Ben Silverman, now chairman/co-CEO of Propagate Content, says competition is not only tough for content, but everyone is much smarter.
Think about a TV news/opinion show starring Michael Avenatti and Anthony Scaramucci. The players: A lawyer representing Stormy Daniels (a porn star who has filed suit against President Trump), and a former White House Communications director for President Trump, respectively.
Many believe low vMVPD price tags may not last -- especially as sport TV rights fees rise on a nonstop basis, even with mediocre, but mostly steady, sports TV viewing.
The media business may be in a state of heightened panic. Keen media execs in TV and media may be looking into the future for other content beyond premium TV-film entertainment, social media and user-generated content.
NBC is seeking an overall plan of 10% pullback. Fox is initially targeting less clutter on its Sunday-night animated programming, just two TV commercials per advertising pod. This will work its way into other programming later in the year.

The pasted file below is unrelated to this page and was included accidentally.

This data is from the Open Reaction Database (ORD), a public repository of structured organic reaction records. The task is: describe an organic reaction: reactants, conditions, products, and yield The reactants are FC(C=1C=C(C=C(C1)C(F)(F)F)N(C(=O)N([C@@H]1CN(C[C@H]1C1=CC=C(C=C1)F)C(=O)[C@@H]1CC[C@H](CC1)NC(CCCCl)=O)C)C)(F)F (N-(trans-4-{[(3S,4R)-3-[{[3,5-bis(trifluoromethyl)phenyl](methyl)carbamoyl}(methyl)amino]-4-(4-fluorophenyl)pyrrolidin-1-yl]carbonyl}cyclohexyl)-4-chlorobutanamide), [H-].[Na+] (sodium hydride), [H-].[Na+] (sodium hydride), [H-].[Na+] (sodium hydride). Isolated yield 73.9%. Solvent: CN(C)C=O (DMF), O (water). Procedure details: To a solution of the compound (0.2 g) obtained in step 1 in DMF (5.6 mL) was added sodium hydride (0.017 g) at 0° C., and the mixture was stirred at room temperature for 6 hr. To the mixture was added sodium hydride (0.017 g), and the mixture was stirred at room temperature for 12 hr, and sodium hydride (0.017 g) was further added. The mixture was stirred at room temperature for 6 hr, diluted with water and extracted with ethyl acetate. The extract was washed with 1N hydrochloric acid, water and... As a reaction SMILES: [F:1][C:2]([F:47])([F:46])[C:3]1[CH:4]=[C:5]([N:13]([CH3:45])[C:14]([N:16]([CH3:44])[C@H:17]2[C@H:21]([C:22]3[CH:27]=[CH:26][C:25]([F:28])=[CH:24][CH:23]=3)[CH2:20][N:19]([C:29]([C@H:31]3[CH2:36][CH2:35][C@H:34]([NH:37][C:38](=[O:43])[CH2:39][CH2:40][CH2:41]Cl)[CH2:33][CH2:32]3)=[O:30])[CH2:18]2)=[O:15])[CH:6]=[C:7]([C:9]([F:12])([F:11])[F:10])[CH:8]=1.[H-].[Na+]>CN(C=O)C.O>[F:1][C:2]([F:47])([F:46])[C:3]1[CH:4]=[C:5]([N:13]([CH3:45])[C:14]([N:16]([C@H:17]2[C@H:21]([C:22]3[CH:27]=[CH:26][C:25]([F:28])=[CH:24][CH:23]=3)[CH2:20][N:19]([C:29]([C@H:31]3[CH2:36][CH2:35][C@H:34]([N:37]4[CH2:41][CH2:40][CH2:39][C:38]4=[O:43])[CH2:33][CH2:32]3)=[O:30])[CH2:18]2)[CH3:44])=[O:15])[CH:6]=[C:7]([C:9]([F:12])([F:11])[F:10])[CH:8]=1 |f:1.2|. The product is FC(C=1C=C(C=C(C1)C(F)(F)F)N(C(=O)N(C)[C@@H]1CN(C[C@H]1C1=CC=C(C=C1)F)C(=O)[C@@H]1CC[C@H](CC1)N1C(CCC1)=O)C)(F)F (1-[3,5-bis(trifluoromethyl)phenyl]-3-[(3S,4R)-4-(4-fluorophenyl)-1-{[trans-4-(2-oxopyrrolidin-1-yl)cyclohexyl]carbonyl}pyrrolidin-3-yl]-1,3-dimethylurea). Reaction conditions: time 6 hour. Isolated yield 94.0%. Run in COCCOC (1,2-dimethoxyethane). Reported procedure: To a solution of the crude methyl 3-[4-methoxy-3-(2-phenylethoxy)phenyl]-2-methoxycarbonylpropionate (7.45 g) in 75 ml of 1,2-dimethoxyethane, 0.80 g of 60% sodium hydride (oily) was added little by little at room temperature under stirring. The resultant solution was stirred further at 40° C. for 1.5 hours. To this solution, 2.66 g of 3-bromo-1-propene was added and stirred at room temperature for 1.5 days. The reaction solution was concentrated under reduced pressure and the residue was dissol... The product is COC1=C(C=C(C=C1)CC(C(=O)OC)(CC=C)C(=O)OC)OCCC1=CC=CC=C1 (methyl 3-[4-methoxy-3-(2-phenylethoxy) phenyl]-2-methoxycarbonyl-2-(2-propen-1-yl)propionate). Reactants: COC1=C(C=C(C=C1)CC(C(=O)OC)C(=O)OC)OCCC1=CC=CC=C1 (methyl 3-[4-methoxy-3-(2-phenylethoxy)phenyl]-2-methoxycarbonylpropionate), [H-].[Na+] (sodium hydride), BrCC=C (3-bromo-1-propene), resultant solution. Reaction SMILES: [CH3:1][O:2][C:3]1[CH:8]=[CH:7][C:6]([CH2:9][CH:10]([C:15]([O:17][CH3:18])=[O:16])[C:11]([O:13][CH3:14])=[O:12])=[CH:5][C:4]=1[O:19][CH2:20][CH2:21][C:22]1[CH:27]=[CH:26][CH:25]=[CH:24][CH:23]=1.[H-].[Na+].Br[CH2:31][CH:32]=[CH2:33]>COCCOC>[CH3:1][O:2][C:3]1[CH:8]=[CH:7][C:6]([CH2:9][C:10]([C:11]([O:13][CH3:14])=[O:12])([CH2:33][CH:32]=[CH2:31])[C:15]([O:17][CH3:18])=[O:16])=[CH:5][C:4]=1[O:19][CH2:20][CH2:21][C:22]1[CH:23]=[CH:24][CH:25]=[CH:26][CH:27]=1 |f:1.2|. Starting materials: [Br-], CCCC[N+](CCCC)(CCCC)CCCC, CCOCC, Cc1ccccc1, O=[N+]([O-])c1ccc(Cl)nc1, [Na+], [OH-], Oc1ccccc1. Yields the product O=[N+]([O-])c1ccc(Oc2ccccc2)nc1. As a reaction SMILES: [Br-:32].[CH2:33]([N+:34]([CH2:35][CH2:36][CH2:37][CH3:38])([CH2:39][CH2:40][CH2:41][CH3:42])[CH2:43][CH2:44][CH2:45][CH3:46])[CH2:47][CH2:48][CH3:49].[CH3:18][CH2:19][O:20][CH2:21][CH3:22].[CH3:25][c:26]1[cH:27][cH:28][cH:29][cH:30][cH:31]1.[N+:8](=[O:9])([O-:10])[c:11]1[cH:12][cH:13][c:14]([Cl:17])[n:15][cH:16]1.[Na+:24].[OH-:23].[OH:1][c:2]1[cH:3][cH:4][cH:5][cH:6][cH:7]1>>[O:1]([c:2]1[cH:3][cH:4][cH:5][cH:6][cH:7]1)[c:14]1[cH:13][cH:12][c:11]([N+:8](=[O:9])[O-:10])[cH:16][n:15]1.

"It will be a new form of entertainment," says Mark Cuban, owner of the Dallas Mavericks, citing possible efforts in and around stadiums, arenas and ballparks. "It is going to improve our [TV] ratings."
While TV networks work in messages for their upfront presentations about brand safety and viewability, it seems like a good time to take a deeper look at the competition.
Even adding up other cable TV network news' programming sources, it would be tough to get to the 91% number. And what about the other 9%? No surprise here: Trump didn't have any Nielsen measurement links included to sustain his claim.
Rising revenues that come to traditional TV-based media companies as retrans/subscription revenue and content sales, movies, TV and other businesses are iffy. So what's the best argument for consolidation?
OK, Netflix, take a look around you. The ad-supported social media platform Facebook is mulling: an ad-free subscription. So... might you think of going in the other direction?